Manage Stress with Relora Cut Sweet Cravings at the Same Time


An increasing number of individuals are now developing a variety of symptoms as stress in America becomes a national epidemic. Twenty-five percent of the American work force suffers from excessive stress or anxiety.( n1) According to the National Commission on Sleep Disorders, one in five Americans suffers from stress-related insomnia. In addition to work stress are the added burdens of parenting, financial strain, traffic jams, deadlines and just too much to do in too little time. Even positive change, like a move or a new marriage, can be stressful.

Research shows that all of this takes a huge toll on our health in the form of fatigue, anxiety, depression, burnout, weight gain and often physical illness. Sixty percent of medical visits are connected to stress and its related physical ailments, including chronic illnesses such as arthritis, heart disease and high blood pressure. Moreover, due to the negative impact of stress on the immune system, we become more vulnerable to colds, flu and even more serious illnesses such as cancer.

Kimberly Cleveland is a 41-year-old single mom with two boys ages 10 and 13. A registered nurse and top sales performer for a major drug company, she was medically evaluated 18 months ago for chronic fatigue syndrome, a weight gain of 25 pounds, possible multiple sclerosis and an overall significant decline in health (after years of good health), With no medical diagnosis established she was dismissed as a "highly stressed, normal female over 40, with fairly normal complaints."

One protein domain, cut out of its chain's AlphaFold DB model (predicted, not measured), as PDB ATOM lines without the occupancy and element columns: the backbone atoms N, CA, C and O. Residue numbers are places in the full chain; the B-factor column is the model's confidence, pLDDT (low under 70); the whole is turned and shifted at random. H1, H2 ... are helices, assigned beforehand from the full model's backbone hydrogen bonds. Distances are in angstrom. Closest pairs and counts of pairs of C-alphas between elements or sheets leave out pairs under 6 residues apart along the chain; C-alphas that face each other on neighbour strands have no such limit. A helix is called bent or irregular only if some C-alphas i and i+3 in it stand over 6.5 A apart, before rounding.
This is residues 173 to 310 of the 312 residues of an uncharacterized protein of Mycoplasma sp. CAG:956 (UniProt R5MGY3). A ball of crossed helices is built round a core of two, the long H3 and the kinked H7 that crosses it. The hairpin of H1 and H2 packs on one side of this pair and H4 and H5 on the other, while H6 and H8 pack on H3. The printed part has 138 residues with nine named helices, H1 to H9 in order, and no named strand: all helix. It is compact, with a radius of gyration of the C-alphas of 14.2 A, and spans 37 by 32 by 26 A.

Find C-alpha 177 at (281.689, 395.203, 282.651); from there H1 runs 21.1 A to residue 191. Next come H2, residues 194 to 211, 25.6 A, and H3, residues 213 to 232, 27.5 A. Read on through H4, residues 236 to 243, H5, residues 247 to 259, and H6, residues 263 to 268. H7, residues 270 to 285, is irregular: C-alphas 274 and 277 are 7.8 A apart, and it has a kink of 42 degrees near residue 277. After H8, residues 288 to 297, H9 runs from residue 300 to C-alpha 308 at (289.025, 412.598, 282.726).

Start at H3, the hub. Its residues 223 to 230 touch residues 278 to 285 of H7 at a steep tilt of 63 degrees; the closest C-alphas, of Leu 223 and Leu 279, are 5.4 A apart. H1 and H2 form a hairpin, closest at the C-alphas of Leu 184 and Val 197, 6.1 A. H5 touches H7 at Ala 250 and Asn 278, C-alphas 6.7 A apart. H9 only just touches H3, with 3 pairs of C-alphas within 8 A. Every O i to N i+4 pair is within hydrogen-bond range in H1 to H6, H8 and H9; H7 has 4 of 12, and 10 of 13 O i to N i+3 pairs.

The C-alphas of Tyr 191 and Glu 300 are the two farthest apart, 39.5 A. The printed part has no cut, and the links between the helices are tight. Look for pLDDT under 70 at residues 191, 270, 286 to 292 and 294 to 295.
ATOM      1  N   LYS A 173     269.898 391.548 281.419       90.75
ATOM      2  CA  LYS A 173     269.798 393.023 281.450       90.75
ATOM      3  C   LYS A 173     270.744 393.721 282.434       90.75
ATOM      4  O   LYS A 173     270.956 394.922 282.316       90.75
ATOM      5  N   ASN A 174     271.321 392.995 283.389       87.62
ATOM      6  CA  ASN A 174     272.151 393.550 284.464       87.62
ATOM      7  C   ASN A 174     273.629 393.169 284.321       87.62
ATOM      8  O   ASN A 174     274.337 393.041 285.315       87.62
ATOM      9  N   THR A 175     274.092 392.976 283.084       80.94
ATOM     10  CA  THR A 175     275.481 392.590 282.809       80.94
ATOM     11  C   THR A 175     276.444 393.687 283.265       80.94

Being an RN, Kimberly refused to accept her gain in weight and loss of energy. A friend introduced her to Dr. Jim LaValle, an integrative medicine practitioner in Cincinnati. Now, one year later, under the guidance of Dr. LaValle and the use of a new dietary supplement called Relora®, she states that her life has been transformed. "I have lost 23 pounds, wake up in the morning before the alarm, have regained my sales personality, and most importantly, can now play soccer and basketball with my boys!"

Conventional physicians most often treat stress with prescription drugs such as Xanax® or Valium®. But tolerance can be built up to these drugs and they have serious side effects including difficult withdrawal symptoms. As a result, those of us who practice alternative or integrative medicine have looked to natural products as safer alternatives to these prescription drugs. Among the formulas I have investigated, I have recently become quite interested in this new natural supplement for anxiety and stress, Relora, the product Kimberly used while under the care of Dr. LaValle. It appears to help individuals not only manage their stress but also improves their quality of sleep and may help cut stress-induced sugar cravings by normalizing the stress hormones responsible for these cravings.

What is Relora?